In his latest role, Eve plays a highly dysfunctional father who yearns pathetically for a relationship with an illegitimate daughter while being unable to manage any affection for his legitimate offspring. Most Sincerely begins with a News of the World hack announcing to the congregation at Green's funeral that the dead man is the real father of Paula Yates. The film then tracks back to Green's unhappy childhood, miserable marriage, hands-off attitude to parenting and scores of affairs, the latter requiring scenes of rough sex that tested even Eve's expertise as the king of small-screen venality, the British answer to Michael Douglas.
A friend once made him a special tape of all his televised couplings. "I have done loads... through the years," he admits. Does he ever read a script and think, "Oh no, not again"? "Yeah. I mean, my question is, 'What's the point to this?' Is it just to put a bit of sex in it, or is it actually telling us something about the person? I think, in Hughie's case, it says quite a lot about him. I hope the sex scenes show the selfish approach he apparently had."
I'd wondered whether the inevitable questions about his sex scenes would make him twitchy. Far from it. "There's a lot of entering from behind in there," he goes on. "A good sex scene should tell you about the character, rather than be something gratuitous we watch before... getting back to the story. You know, I had to think: how does Hughie Green come? I had to make a punt on that."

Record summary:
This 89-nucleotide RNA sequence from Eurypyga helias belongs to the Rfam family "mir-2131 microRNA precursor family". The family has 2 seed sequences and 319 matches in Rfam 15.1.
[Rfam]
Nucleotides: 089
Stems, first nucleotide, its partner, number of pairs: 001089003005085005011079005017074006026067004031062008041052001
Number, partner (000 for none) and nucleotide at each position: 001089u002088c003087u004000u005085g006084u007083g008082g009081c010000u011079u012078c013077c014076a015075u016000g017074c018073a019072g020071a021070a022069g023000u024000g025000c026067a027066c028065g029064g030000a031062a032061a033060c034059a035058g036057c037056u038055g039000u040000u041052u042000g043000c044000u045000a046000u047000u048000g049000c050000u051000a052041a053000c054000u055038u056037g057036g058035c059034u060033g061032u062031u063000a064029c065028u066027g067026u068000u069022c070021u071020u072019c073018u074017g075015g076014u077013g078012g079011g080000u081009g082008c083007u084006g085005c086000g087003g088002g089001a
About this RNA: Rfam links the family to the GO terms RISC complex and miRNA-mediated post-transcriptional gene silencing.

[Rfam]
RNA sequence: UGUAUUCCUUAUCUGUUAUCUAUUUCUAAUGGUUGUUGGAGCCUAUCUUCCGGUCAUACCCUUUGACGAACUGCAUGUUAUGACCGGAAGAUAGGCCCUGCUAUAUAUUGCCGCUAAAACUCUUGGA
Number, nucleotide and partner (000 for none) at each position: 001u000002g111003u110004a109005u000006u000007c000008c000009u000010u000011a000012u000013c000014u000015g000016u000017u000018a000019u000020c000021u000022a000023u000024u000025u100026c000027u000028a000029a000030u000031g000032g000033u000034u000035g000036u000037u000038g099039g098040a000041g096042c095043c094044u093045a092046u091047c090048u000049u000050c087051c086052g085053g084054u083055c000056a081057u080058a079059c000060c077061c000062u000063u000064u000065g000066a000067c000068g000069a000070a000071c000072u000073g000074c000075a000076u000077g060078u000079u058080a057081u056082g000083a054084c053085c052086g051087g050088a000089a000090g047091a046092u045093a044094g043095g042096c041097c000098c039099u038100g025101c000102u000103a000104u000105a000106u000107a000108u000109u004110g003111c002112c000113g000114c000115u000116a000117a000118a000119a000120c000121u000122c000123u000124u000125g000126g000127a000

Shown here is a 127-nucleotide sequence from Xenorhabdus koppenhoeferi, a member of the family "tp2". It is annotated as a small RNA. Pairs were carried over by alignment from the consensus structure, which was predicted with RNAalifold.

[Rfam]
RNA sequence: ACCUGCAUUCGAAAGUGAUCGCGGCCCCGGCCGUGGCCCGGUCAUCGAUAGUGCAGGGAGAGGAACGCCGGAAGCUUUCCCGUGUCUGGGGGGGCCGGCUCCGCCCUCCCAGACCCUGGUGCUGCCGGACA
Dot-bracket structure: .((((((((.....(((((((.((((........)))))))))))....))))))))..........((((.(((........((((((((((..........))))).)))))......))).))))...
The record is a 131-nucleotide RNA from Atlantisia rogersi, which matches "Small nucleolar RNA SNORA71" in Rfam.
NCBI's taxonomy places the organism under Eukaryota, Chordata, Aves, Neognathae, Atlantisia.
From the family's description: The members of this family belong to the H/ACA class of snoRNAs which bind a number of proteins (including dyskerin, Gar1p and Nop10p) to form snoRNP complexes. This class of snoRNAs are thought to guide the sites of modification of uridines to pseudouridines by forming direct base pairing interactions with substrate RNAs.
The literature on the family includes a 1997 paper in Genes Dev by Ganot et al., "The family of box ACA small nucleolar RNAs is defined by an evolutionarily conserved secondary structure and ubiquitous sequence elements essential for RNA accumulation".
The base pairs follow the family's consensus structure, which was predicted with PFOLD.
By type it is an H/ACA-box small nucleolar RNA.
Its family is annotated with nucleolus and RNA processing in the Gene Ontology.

Eve's attention to detail is a leitmotif of his acting style. On the first day of shooting Shoestring, back in 1979, he had a stand-up row with the director because he believed so strongly that Eddie's tie would be skinny, not kipper-style. (He won the argument.)
How on earth did he, erm, nuance Green's orgasms? "Well, with the implication that he's stayed in his own world," Eve says seriously: "Implying that he's not really given to the pairing. And he was particularly unpleasant to women."